Lim Lie Hoa and Another v Ong Jane Rebecca

JurisdictionSingapore
JudgeKarthigesu JA
Judgment Date16 April 1997
Neutral Citation[1997] SGCA 17
Docket NumberCivil Appeals Nos 119 and
Date16 April 1997
Year1997
Published date19 September 2003
Plaintiff CounselTan Kok Quan and Kannan Ramesh (Lee & Lee)
Citation[1997] SGCA 17
Defendant CounselHarry Elias, Philip Fong and Melvin Khoo (Harry Elias & Partners),Andre Arul, Gavin Ooi and Chew Kia Heng (Arul Chew & Partners)
CourtCourt of Appeal (Singapore)
Subject MatterDeed of release manifestly disadvantageous to son,Litigation is funded by third party -Whether assignment is champertous,Presumed,Capacity,Undue influence,Assignment of part of beneficial share in estate to the respondent estranged wife,Assignment of part of beneficial share in estate by beneficiary to respondent estranged spouse,Assignment to assist in recovering maintenance owing by assignor from his beneficial share of estate -No express reference to maintenance payable by assignor to assignee in assignment,Equity,Beneficiary of estate executing deed of release in full and final satisfaction of his rights to estate in favour of mother,Whether presumption rebutted,Mother and son relationship raising presumption of undue influence,Whether absence of such express connection is fatal to assignment,No independent advice,Respondent sues as assignee against administrator of estate,Contract,Assignment,Son dominated by mother

(delivering the judgment of the court)

There are two appeals before us, and both arose out of the decision of Chao Hick Tin J in which he gave judgment for the respondent allowing in part her claims against the appellants.
The appellants filed separate appeals against the decision. Both the appeals were heard together as they raise the same issues of fact and law.

The facts

The factual background to the appeals has been dealt with in detail by Chao Hick Tin J and for the purpose of these appeals may be briefly set out as follows. The first and second appellants are the wife and son respectively of one Ong Seng Keng, a wealthy Indonesian businessman and banker, who died on 23 October 1974 (the deceased). At the time of his death the second appellant was a minor, and the first appellant and her sister Lim Lie Fong were appointed administratrices of the estate of the deceased (the estate). In 1978 the second appellant attained the age of majority and became the co-administrator with the first appellant in place of Lim Lie Fong.

The respondent is the estranged wife of the second appellant.
They met in England in 1978 and were married there on 1 October 1982. They have two sons and one daughter now aged 14, 13 and 12 respectively. The parties first lived and cohabited at the apartment, 6 Audley Court, Mayfair, London which was held in joint names of the second appellant and his brother, Ping. In late 1981, a house, 4 Beaumont Place, Hadley Highstone in Barnet was purchased in the names of the second appellant and the respondent with the assistance of a loan from a financial institution secured by a mortgage on the property. They then moved and lived there until 1983. The second appellant could not maintain the mortgage payments and the mortgagee took proceedings to recover possession of the house. The parties then moved back to 6 Audley Court.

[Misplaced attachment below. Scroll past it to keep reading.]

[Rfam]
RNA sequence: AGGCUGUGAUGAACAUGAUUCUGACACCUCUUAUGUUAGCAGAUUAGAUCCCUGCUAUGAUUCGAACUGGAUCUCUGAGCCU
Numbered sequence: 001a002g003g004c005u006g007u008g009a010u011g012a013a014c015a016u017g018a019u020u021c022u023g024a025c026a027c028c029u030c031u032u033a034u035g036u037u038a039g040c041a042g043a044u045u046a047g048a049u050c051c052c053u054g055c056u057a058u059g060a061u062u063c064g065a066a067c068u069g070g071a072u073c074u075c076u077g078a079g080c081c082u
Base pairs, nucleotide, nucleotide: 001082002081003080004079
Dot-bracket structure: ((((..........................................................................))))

In late 1985, the first appellant bought a house, 39 Sheldon Avenue, London (Sheldon property), and it was registered in her name.
The second appellant and the respondent moved and lived there as their matrimonial home. The respondent and the children are still residing there.

Since 1986 the relationship between the second appellant and the respondent became strained and subsequently deteriorated.
In March 1988 the respondent commenced divorce proceedings against the second appellant. She wrote to the second appellant proposing a settlement of various financial matters including, among other things, a transfer of the Sheldon property to her, payment of a lump sum of o250,000 and clearing of all existing debts. This proposal was acceptable to the second appellant who at that time expected to be able to realize some funds from one of his projects. He did not contest the petition, and a decree nisi was obtained in July 1988.

At the time of commencement of the divorce proceedings, the second appellant had incurred some debts he could not repay.
In particular, there was an amount of o40,000 owing in his joint account with the respondent and an overdraft of o9,000 in the respondent`s personal account. In April 1988 or thereabouts, the second appellant left England, and for about two months, the respondent had no news from him. Creditors of the second appellant were calling at their matrimonial home and pressing for payment. Lacking funds for the maintenance of the three children and herself, the respondent consulted one Martin Stainton, an accountant, who advised her to meet the two appellants in Singapore to resolve the matter. The respondent obtained a loan from a company, in which Martin Stainton was a director, namely, Ramogan Ltd t/a Gomar Leasing (Gomar Leasing), and with that financial assistance she came to Singapore in May 1988 with Martin Stainton accompanying her as her financial consultant.

There was a dispute as to what happened in Singapore.
But the court below found that the respondent asked for money and threatened maintenance proceedings against the second appellant. She did in fact instruct Messrs Murphy & Dunbar to commence proceedings for maintenance. While in Singapore, Martin Stainton wrote an undated letter to the first appellant demanding a resolution of the matter and threatening publicity if the respondent`s demands were not met. The respondent also wrote a letter to the first appellant demanding the transfer to her of the Sheldon property and a sum of o500,000. Nothing came out of these letters.